The fate of The Star’s casino licence now hangs in the balance as closing submissions at the NSW Independent Liquor and Gaming Authority (ILGA) review detailed a litany of issues that are alleged to show The Star is unsuitable to hold a licence.
Counsel assisting the review, Naomi Sharp SC, highlighted ongoing ‘systems failures’ and ‘very significant cultural problems’ within the senior the ranks of the company with evidence showing they had caused the company to breach the Casino Control Act.
“Even if you do not find that the Casino Control Act has been breached, you would find that The Star and Star Entertainment courted the risk,” said Sharp.
“They took the chance in the hope of not being caught.”
Sharp also called out potential breaches of ASX continuous disclosure obligations by The Star where evidence showed former chairman John O’Neill gave a ‘selective briefing of certain investors’ after media allegations surfaced that senior management kept secret a report by KPMG detailing inadequacies of the company’s anti-money laundering systems. The briefing, she said, led to a lift in the company’s share price.
While board members gave evidence that they were unaware of the extent of oversight failures occurring within its VIP operations, Sharp singled out former CEO Matt Bekier for criticism as the only board member not to accept responsibility for ‘cultural failings’ among senior managers that exposed the group to serious risk.
Sharp said that all other directors accepted there were ‘significant cultural failings within Star Entertainment and that the board must accept responsibility for these failings’, but Bekier attributed this to a ‘subculture’ within the company’s VIP division.
The final submissions have come after 11 weeks of evidence that have at times tested the patience of Adam Bell, SC, who heads the inquiry, and Sharp who undertook most of the questioning of senior Star management and board members, as well as external stakeholders including VIP gamblers, KPMG partners and NAB (ASX: NAB) employees.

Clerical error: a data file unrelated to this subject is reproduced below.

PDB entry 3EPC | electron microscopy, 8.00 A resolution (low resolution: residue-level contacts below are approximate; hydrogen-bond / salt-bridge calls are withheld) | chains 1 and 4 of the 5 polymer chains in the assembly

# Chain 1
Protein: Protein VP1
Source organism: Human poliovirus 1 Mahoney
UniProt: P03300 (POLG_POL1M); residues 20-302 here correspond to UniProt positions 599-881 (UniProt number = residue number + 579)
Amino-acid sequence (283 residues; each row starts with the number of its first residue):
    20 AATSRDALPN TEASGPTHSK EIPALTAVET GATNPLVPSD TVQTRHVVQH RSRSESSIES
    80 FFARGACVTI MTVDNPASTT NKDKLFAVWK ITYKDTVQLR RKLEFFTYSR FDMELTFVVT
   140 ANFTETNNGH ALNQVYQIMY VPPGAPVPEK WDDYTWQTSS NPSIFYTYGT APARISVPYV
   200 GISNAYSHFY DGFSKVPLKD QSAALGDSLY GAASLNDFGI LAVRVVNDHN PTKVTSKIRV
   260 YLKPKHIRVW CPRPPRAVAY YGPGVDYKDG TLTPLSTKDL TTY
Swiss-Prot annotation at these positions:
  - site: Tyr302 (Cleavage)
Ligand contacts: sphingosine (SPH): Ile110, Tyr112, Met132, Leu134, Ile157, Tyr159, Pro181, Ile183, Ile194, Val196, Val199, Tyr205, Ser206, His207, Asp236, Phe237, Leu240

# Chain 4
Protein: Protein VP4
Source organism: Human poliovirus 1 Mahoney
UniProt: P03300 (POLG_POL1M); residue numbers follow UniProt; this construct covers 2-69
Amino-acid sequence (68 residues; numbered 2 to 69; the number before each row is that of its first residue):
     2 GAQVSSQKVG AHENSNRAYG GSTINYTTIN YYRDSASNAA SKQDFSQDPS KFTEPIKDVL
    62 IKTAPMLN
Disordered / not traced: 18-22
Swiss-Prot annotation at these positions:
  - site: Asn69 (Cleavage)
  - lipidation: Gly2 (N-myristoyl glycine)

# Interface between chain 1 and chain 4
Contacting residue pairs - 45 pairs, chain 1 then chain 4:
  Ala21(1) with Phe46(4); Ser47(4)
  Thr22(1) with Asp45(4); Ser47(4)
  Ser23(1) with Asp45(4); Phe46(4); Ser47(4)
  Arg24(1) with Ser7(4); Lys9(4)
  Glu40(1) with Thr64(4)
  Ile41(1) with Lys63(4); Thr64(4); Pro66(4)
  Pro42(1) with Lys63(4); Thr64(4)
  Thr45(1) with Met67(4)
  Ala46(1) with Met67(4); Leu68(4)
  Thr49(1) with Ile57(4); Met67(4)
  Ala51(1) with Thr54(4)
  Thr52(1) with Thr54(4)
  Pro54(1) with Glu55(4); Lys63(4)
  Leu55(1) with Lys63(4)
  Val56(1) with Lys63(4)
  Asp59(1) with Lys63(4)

Sharp said the reflections of outgoing board member Sally Pitkin were the ‘most profound’ in terms of summing up the problems at The Star. In summary, Sharp said this was driven by an ‘indifference by some senior leaders to legal and ethical standards from people who you would normally describe as being of good character’, in addition to the competitive threat from Crown Resorts (ASX: CWN) entering the Sydney market at Barangaroo. Sharp also noted that Pitkin found the ‘surveillance people weren’t doing their jobs’.
“And she particularly criticised (former The Star Sydney boss Greg) Hawkins and, with respect, that criticism was well placed,” said Sharp.
The review heard repeated testimony that The Star’s VIP operations were fraught with risk as Macau-based junket operator Suncity Group operated a ‘casino within a casino’ in a dedicated gaming room where some $900 million, the source of which could not be verified, passed through an unauthorised cash cage between 2013 and 2020.
“There are also concerns about the character of The Star and The Star Entertainment because of its dealings in CUP with its preparedness to create sham documentation; its preparedness to make misleading statements in writing to NAB knowing that Union Pay would rely upon those statements; and because there is a serious question about whether a criminal offense has been committed and that is an offence under Section 192 E of the Crimes Act in NSW about obtaining a financial advantage by deception,” said Sharp.
“The reason why The Star and The Star Entertainment are unsuitable is because of their preparedness to deal with business associates bringing large amounts of turnover into the casino where they could not have been satisfied that those persons were of good repute.”
Bell adjourned the review until 14 June 2022 for further submissions with leave to appeal.
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